Lj Laulu Periods 4-5 In the novel The Outsiders, by S.E. Hinton, it is brought up that one decision could change the life of Ponyboy Curtis and his brothers. As many believe, Ponyboy should undoubtedly stay with his supportive and caring brother, Darry. Yet others may believe that Ponyboy should be put into the system to find him a safer place to live. He would be better off if he remained with his brothers because he would be happy, the fact that they truly care about Pony and his well-being, and he would be with people who would go to great lengths to protect him.
After a brutal battle, Paul is sent home on leave. His father is proud of him and encourages Paul to talk about his experiences. Unaware of Paul’s emotions and feelings, he creates an uncomfortable environment for his son, and Paul finds it difficult to talk to his own father about the horrors of war. He finds he is not himself at home, and “there is a veil between” him and his family (Remarque 160). There is a disconnect because he feels as though he cannot communicate to his father and his family because they truly do not understand him.
The tension within their family pushes them more toward depression, making Loman uses death as a release, and Ilyich feels even more painful about his illness. However, the caring and support from the Loman family causes the essential difference between he and Ilyich, death for Loman is nothing to afraid of because part of the reasons he committed suicide is that he believes that it can bring freedom to not only him, but also his family. However, Ivan Ilyich spends a long time trying to accept his family and the misfortune he has encountered, and his death is not as meaningful as it is supposed to be because his family shows him little care about him even after he passed away. Even though the realities Ilyich and Loman has experienced are similar, the love and support from family eventually makes their death have different meaning. While Loman’s suicide is a release for both his family and him, Ilyich’s death is nothing special but the end of his own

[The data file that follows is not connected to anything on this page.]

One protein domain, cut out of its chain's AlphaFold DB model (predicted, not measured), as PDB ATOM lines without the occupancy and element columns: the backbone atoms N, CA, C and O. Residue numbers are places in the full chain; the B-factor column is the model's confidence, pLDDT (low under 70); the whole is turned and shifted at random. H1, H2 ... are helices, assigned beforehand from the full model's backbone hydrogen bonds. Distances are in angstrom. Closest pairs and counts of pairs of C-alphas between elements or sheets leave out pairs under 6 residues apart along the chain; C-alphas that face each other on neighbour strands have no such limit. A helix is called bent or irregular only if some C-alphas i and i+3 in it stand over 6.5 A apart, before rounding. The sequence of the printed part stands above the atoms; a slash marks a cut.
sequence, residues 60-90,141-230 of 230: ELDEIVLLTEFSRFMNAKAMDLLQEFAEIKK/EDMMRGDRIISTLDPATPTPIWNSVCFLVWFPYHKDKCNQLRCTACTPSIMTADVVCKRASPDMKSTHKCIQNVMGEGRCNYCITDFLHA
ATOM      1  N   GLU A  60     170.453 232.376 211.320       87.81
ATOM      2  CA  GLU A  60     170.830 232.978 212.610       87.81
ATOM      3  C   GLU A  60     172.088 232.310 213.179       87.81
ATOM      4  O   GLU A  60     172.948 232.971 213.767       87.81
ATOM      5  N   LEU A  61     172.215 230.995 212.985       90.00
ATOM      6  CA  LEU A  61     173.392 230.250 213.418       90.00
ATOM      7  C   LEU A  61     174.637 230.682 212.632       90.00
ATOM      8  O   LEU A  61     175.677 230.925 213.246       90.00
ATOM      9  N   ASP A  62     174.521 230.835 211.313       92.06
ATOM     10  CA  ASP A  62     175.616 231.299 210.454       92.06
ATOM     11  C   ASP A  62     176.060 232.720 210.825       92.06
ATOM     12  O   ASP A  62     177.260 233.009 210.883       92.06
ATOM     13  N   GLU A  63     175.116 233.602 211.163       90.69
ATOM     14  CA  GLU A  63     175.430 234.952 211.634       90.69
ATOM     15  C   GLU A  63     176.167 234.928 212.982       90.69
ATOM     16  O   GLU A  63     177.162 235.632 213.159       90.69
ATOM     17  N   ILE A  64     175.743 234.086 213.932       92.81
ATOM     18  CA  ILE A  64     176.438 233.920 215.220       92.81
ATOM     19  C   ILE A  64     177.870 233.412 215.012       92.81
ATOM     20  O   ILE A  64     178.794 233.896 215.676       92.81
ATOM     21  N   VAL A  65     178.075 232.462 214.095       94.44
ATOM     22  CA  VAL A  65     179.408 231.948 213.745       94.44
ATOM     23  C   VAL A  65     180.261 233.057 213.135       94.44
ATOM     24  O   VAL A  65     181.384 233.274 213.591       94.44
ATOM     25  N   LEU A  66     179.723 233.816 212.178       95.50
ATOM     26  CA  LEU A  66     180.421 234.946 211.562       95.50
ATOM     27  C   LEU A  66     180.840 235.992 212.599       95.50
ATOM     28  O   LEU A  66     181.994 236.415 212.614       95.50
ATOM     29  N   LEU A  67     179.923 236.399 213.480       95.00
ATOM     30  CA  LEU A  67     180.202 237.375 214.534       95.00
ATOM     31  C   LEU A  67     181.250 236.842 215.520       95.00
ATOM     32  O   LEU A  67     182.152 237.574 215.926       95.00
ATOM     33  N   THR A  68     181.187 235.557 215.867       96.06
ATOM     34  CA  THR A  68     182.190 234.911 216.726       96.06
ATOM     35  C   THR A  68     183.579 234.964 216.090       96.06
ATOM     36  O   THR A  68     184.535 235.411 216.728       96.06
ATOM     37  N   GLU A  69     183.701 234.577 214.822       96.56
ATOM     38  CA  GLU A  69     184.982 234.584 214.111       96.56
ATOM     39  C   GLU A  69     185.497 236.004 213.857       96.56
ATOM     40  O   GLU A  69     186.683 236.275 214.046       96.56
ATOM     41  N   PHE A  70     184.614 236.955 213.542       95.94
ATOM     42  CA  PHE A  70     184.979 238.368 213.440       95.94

Jones supports Atticus’s honest nature by saying that, “Reflection gives us humility, forces us to confront our own frailties and limitations; and compassion helps us love…”(Jones 152-153). In this situation Atticus has to confront his lawyer and father side; however, his decision tells readers that he still cares about Jem through his honest nature. Ultimately, Atticus would rather tell the truth and put his son on trial rather than let lies fester and develop into rumors in the small town of Maycomb because it is the right decision to
When it was the right time he humbly claims that he did lie about the treasure. He accepts that he should be punished for lying to them, but right now they should still trust him so they could together find and stop Everett’s wife from marrying someone else. This shows that he knows of his faults, but focused on the main goals. Everett lies, but he lies about something that does not harm others, but does it in a way so he can also benefit. His companions did not loss anything that they had instead they were freed from jail.
Like Wiesel, Houston uses the characters to create the theme. Woody is helping to reassure his mom when she believes times are too hard. The passage reads, “‘Woody, we can’t live like this. Animals live like this.’ ‘We’ll make it better, Mama. You watch.’” Although the way they live is tough, the character, Woody, helps give his mom hope, further exemplifying the theme.